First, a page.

The city embraces its famous former resident and history, with zeal.  There are a number of attractions in related to Twain, and his books. Several are registered National Historic Sites.  Coupled with the refurbished traditional American Main Street area, Hannibal exudes a character and charm that is all its own.

The Boyhood Home and Museum is the centerpiece of the Twain sites.  They feature several period homes and shops, and the museum, which includes a large collection of original Norman Rockwell works.

Although there is a lot of emphasis on the books, there are plenty of opportunities to learn about Twain beyond them.  He was a remarkable outspoken man, well ahead of his time. Travel enthusiasts often quote him: “Travel is fatal to prejudice, bigotry, and narrow-mindedness, and many of our people need it sorely on these accounts. Broad, wholesome, charitable views of men and things cannot be acquired by vegetating in one little corner of the earth all one’s lifetime.”

I agree whole-heartedly.  A visit to Hannibal can be one of those surprisingly enlightening travel experiences!

Ibn Battuta’s Tangier

with Thea Wingert (Zen Travellers)

Ibn Battouta's tomb, Tangier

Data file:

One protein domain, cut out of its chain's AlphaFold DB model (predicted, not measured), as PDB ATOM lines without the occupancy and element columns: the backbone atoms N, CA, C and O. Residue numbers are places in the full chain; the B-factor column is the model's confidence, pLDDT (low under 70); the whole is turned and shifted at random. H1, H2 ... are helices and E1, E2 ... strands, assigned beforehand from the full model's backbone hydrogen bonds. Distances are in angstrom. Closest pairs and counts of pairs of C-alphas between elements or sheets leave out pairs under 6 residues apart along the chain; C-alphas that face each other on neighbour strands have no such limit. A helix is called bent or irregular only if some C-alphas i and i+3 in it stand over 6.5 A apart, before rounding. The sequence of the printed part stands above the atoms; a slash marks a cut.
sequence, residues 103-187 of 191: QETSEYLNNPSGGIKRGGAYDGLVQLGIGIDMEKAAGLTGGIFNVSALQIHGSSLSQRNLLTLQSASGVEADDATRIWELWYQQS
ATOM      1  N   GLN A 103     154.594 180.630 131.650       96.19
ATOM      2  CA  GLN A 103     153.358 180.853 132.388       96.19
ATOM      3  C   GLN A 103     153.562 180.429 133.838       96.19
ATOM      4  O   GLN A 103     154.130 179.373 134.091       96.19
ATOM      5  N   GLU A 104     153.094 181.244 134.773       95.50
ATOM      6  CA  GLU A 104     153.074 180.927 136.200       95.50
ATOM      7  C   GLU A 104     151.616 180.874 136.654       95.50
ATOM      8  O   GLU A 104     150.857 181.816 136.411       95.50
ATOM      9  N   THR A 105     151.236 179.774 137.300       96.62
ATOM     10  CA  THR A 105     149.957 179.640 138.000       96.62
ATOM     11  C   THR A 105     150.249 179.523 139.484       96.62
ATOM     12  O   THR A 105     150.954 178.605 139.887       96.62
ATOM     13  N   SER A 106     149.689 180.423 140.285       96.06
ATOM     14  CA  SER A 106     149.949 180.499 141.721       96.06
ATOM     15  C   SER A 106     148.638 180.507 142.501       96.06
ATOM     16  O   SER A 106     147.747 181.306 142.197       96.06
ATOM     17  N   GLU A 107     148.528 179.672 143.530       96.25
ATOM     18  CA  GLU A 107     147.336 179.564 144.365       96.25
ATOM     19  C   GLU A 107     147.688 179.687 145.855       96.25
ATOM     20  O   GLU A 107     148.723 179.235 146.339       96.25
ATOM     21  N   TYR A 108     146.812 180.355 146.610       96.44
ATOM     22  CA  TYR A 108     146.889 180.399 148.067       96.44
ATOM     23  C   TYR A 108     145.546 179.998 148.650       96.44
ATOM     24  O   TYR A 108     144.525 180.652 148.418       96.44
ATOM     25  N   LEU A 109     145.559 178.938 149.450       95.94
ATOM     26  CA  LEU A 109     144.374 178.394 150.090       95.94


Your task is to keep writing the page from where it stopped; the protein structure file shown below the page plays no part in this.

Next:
Photo credit: Thea Wingert

Tangier Morocco has a rich literary history that attracted both the Beat Generation poets and the world’s oldest travel writer alike. As I learned during my time there, one of the best ways to enjoy the city is to hire a local guide to take a walking tour of the beautiful city on the shores of Mediterranean sea. There we walked to among others, Café Hafa where the Rolling Stones hung out, and Gran Café de Paris, a favourite haunt of the Beat Generation writers. Perhaps the most meaningful stop on the city tour to me was our visit to the original travel memoirist, Ibn Battuta’s tomb in the city’s ancient Medina. The unassuming marker commemorates the man whose camel caravan memoirs inspired many explorers for centuries to come, present company included. It is my belief, that no tour of literary landmarks in Tangier would be complete without paying homage to Battuta, who ushered in the era of cataloguing travels for the enjoyment of others.

Hans Christian Andersen’s Odense

with Mary (A Mary Road)

Hans Christian Andersen House, Odense
Photo credit: A Mary Road

I knew Hans Christian Andersen’s book however, I didn’t know him until I moved to Denmark.  He is a Danish writer from 1800 and wrote the very famous children stories such as The Little Mermaid, Thumbelina, The Princess and the Pea, The Ugly Duckling, and a lot more. When I visited his house in Odense, I’ve learnt so much about him. I’ve learnt that he was a traveller and never owned a house. I felt very connected to him since I’m the same. Today, the house he grew up in until 14 years old has turned into a museum that tourists can visit and learn more about this very fascinating writer. He was also never married and was speculated as gay which was obviously a problem at that time; therefore, many of his friends thought that he kept it with himself until he died.